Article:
The S&P 500 index, a benchmark for the broader stock market, briefly dipped into bear market territory last week, which means the index fell at least 20% in value from recent sustained highs. It has been a difficult year for the stock market and the pain may not be done yet. But with most stocks down this year, there are a lot of bargains out there.
With everything going on in the economy and in the world these days, the potential for lots more volatility and a recession is definitely there. Given that uncertainty, it may not be a bad idea for investors to take a look at blue-chip stocks which are well-known, high-quality companies that are leaders in their industries.
Here are three good blue-chip stocks to check out as the S&P 500 flirts with bear territory.
1. Berkshire Hathaway
While most stocks are trading down a lot this year, Warren Buffett's company, Berkshire Hathaway (BRK.A -0.45%) (BRK.B -0.63%), has managed to stay roughly flat on the year, widely outperforming the S&P 500. Many people mocked Buffett and Berkshire for not doing much buying in the early parts of the pandemic, but it looks like the Oracle of Omaha has been proven right yet again.
Berkshire is a conglomerate filled with lots of different businesses including insurance, real estate, energy, and railroads. The company has its own Berkshire Hathaway brands and also owns big companies like Geico and the Burlington North Santa Fe Railway. Berkshire also manages a $326 billion-plus portfolio that has large positions in dozens of companies, including Apple, Bank of America, Chevron, and Coca-Cola. The portfolio has lots of diversity and exposure to inflation-hedging businesses, which makes it a great buy amid the market turbulence.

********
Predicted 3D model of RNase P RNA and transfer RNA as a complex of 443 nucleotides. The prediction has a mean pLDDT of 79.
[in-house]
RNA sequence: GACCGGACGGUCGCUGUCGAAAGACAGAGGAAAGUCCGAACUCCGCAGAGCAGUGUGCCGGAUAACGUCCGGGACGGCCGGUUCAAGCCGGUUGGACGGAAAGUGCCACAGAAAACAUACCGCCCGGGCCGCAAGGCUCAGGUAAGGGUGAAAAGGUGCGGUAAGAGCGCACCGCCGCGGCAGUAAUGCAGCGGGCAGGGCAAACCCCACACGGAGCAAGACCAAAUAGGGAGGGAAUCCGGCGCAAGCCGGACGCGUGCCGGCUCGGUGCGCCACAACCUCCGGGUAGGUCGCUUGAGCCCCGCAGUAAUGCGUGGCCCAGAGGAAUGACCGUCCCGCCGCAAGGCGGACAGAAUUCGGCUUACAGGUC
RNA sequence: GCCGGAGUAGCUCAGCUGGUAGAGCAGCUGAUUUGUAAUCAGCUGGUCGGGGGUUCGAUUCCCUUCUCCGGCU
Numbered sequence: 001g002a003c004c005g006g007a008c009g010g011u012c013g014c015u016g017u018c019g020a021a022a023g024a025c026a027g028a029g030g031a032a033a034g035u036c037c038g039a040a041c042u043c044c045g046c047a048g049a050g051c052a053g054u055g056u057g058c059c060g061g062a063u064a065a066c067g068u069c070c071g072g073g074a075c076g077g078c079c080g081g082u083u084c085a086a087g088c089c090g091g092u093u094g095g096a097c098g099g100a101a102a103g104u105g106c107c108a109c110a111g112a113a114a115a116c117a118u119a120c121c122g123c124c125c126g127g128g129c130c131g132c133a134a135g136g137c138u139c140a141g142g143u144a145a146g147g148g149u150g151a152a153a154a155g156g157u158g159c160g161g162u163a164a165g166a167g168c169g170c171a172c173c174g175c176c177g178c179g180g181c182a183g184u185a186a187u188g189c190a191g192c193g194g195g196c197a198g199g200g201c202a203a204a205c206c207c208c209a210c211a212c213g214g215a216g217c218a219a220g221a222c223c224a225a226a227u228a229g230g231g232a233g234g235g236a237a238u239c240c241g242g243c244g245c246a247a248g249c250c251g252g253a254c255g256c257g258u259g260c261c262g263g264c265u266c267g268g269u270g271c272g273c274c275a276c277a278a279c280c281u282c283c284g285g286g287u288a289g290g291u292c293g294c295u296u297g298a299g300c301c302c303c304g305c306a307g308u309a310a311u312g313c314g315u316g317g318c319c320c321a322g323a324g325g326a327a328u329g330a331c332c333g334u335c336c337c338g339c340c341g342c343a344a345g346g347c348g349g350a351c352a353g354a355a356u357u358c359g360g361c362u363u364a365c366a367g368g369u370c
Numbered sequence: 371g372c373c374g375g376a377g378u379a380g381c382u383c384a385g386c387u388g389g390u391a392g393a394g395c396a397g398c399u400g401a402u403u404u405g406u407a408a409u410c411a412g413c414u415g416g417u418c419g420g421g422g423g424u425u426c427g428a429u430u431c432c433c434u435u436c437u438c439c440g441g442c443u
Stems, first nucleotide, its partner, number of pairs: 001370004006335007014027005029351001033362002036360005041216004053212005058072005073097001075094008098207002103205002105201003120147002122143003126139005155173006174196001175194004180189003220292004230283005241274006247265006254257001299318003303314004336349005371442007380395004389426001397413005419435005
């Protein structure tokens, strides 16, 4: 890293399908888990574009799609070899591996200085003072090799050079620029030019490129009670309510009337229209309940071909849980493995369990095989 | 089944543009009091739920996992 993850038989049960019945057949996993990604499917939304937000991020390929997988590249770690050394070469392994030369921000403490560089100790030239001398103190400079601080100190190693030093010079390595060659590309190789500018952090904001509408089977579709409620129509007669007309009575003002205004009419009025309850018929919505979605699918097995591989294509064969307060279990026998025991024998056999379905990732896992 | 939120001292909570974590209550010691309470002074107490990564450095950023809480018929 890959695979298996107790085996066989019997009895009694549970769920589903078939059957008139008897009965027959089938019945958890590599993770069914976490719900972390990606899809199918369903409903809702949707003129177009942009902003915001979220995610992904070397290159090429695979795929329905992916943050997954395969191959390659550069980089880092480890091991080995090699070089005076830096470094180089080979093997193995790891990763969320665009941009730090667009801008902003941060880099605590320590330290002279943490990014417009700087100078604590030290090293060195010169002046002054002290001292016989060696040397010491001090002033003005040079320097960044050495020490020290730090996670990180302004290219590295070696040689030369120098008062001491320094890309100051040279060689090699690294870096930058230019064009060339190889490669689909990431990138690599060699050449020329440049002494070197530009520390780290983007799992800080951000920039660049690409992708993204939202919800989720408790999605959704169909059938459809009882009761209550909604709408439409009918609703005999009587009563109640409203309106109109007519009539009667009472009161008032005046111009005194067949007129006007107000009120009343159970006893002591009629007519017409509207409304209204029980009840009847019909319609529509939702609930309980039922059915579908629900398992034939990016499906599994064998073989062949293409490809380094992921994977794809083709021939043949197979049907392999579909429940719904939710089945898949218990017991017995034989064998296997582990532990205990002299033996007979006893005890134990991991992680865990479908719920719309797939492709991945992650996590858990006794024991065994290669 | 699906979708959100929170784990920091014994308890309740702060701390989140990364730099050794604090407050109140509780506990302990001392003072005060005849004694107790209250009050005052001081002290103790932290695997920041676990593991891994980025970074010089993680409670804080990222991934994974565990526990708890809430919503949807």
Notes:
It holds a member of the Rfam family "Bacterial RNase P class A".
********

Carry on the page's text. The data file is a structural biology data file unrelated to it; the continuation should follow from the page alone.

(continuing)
2. JPMorgan Chase
America's largest bank by assets, JPMorgan Chase's (JPM -1.04%) stock price has fallen more than 27% this year amid high inflation, rising interest rates, and fears of a recession. Those factors aren't great for banks because of how linked to the economy they are. Investors were also not pleased on recent earnings calls when JPMorgan guided for expense growth of more than 8% in 2022. But the bank will also benefit from rising interest rates, which most banks do, and I suspect this intense market volatility has benefited the bank's trading businesses.
JPMorgan Chase is also a bank that has a track record of surviving intense recessions. It's one of the few large banks that made it out of the Great Recession in better shape than when it entered. It also held up very nicely during the pandemic and the bank could have managed through an environment in which it took tens of billions of loan losses, which didn't end up happening. Trading at 177% of its tangible book value, or net worth, I wouldn't exactly call JPMorgan stock cheap, but I still think it's a good valuation to get in for a bank that does pretty much everything really well.
The sprawling payments network Mastercard (MA -1.77%) has built a strong moat. It helps businesses and consumers process payments in more than 200 countries and has developed one of the largest payment rails in the world. The company has issued nearly 2.9 billion credit and debit cards and saw $7.7 trillion of payments go through its network in 2021.
Mastercard can fight inflation because its business naturally has a lot of fixed costs and it makes money largely by collecting a small fee for each transaction that goes through its network. So, if inflation makes goods and services cost more the network will realize higher fees. Like a lot of financial stocks, a recession would likely hurt Mastercard's business because it could hamper consumer spending. But this is a well-established company that has developed a business that is hard to replicate because of its incredible scale. Mastercard will also benefit as digital payments and e-commerce continue to become more ubiquitous.